With such a price differential, exports from Europe became profitable. Major retailers in Germany, Britain and the Netherlands began to ration purchases. As shortages mounted, local parents scrambled to find milk powder and began to stockpile the product. Even with the $80 shipping cost and import restrictions, the demand continued. 
The irony is that several large western companies that manufacture baby formula, like Abbott and Pfizer, also manufacture and sell their products in China. The companies maintain that their Chinese produced products are made to the exact same standards as their formula sold in the US or Europe. But the Chinese have reason to distrust even the western brands produced locally. In fact they distrust anything packaged in China. They are right to do so.
According to a recent report on Chinese television, most of the imported milk powder is fake. According to the reporters from CCTV, a search of several large supermarkets discovered that the majority of milk powder sold was labelled as imported. There are about 100 well-known foreign brands in the world. Of these, only 20 are sold in China. However, the supermarkets all sold over 100 products with foreign names and that many of the labels were falsified.
The CCTV report is no doubt biased. As many western companies in China know, there is always the possibility of brand slander. Luxury brands including Hermès, Hugo Boss and Tommy Hilfiger Chanel, Armani, Christian Dior, Zara and Burberry have been attacked as sub-standard. Coke, Heinz, Procter & Gamble General Mills, Lipton teas, Colgate-Palmolive all have been accused of selling adulterated products.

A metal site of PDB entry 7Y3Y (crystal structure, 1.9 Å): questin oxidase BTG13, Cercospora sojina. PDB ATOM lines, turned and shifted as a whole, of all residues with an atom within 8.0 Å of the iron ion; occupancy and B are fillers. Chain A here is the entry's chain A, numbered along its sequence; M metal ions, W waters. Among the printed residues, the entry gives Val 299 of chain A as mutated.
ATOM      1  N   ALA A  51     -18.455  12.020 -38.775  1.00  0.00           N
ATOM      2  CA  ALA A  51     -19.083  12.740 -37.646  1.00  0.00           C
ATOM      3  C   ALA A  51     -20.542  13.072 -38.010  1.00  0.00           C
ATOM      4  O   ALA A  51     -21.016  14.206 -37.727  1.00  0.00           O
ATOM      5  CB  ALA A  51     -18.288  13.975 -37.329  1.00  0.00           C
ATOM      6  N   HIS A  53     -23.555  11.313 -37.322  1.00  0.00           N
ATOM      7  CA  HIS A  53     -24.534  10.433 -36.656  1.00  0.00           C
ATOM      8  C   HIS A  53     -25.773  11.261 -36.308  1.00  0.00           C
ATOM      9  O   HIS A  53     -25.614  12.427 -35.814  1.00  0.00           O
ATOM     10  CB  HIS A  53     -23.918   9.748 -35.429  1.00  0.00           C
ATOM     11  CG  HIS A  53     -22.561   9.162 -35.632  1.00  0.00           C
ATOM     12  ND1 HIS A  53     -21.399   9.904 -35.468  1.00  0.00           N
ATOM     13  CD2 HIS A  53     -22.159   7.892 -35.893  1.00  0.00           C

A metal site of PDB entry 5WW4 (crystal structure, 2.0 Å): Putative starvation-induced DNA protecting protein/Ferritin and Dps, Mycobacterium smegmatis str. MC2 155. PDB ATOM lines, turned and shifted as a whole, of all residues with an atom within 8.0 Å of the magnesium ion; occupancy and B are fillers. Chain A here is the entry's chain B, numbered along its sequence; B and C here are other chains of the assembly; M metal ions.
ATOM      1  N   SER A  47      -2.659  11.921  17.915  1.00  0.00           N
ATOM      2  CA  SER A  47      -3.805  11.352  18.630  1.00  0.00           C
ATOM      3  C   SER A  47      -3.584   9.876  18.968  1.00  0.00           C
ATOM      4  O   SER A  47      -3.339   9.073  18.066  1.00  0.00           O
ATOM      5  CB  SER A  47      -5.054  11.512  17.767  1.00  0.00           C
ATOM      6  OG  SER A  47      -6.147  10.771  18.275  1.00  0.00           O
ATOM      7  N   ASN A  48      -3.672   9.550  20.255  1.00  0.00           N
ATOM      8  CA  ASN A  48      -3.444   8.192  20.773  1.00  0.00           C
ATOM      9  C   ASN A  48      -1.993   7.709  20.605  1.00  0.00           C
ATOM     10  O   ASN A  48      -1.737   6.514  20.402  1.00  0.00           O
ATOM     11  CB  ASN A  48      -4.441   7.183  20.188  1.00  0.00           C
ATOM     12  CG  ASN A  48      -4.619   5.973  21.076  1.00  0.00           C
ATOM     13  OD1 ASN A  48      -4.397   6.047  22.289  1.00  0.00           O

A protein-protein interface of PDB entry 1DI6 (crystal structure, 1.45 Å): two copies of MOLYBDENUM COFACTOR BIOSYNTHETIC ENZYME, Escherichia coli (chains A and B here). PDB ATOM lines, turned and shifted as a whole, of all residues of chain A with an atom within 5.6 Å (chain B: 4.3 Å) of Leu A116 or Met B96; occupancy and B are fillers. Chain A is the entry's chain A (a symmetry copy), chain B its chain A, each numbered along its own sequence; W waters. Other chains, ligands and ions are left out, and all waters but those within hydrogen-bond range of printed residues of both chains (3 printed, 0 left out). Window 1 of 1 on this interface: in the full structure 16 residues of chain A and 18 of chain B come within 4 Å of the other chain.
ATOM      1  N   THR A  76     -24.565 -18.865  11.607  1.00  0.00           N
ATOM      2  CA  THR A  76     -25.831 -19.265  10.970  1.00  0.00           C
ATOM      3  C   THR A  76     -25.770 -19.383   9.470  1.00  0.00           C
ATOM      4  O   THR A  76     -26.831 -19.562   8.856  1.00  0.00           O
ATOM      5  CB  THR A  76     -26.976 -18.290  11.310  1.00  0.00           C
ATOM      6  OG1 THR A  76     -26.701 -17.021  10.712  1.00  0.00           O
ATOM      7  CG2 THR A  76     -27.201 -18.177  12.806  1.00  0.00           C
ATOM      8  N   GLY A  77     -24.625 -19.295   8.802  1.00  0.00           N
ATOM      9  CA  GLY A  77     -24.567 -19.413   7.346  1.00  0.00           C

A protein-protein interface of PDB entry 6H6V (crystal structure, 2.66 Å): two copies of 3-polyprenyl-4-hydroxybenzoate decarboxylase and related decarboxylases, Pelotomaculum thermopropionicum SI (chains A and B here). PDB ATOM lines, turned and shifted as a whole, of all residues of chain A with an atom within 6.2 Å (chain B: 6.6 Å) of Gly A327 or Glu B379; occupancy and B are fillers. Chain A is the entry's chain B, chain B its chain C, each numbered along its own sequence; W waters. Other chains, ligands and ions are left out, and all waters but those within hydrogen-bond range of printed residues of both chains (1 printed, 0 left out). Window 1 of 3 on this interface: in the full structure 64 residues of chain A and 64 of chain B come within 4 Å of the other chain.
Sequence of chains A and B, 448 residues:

If regulation doesn’t work, the government can always try a publicity stunt. The Chinese Diary Industry Association recently commissioned a third party testing organization to conduct what it stated was an unbiased test of 25 brands of milk powder sold in Beijing. They tested 13 domestic brands, three foreign brands produced in China and nine imported brands. Predictably, everything produced in China passed with flying colours. 
But all the publicity in the world doesn’t help much when people continue to get sick from eating food in China. Recent problems include water-injected meat, fake beef and mutton made from rat and small mammal meat, excessive levels of hormones and antiviral drugs in chicken meat and thousands of dead pigs dumped in the river. These issues were followed by the usual admonition for “Local governments at all levels should strengthen their organization and leadership, to severely crack down on fake beef and mutton and other illegal and criminal activities.”
But any law or enforcing any law is doomed to fail in any system where information is suppressed and the government tries to regulate itself. The continuing food scandals do bring up another question, perhaps far more disturbing. If the government cannot protect babies, how much protection do investors or markets get?
(William Gamble is president of Emerging Market Strategies. An international lawyer and economist, he developed his theories beginning with his first hand experience and business dealings in the Russia starting in 1993. Mr Gamble holds two graduate law degrees. He was educated at Institute D'Etudes Politique, Trinity College, University of Miami School of Law, and University of Virginia Darden Graduate School of Business Administration. He was a member of the bar in three states, over four different federal courts and has spoken four languages.)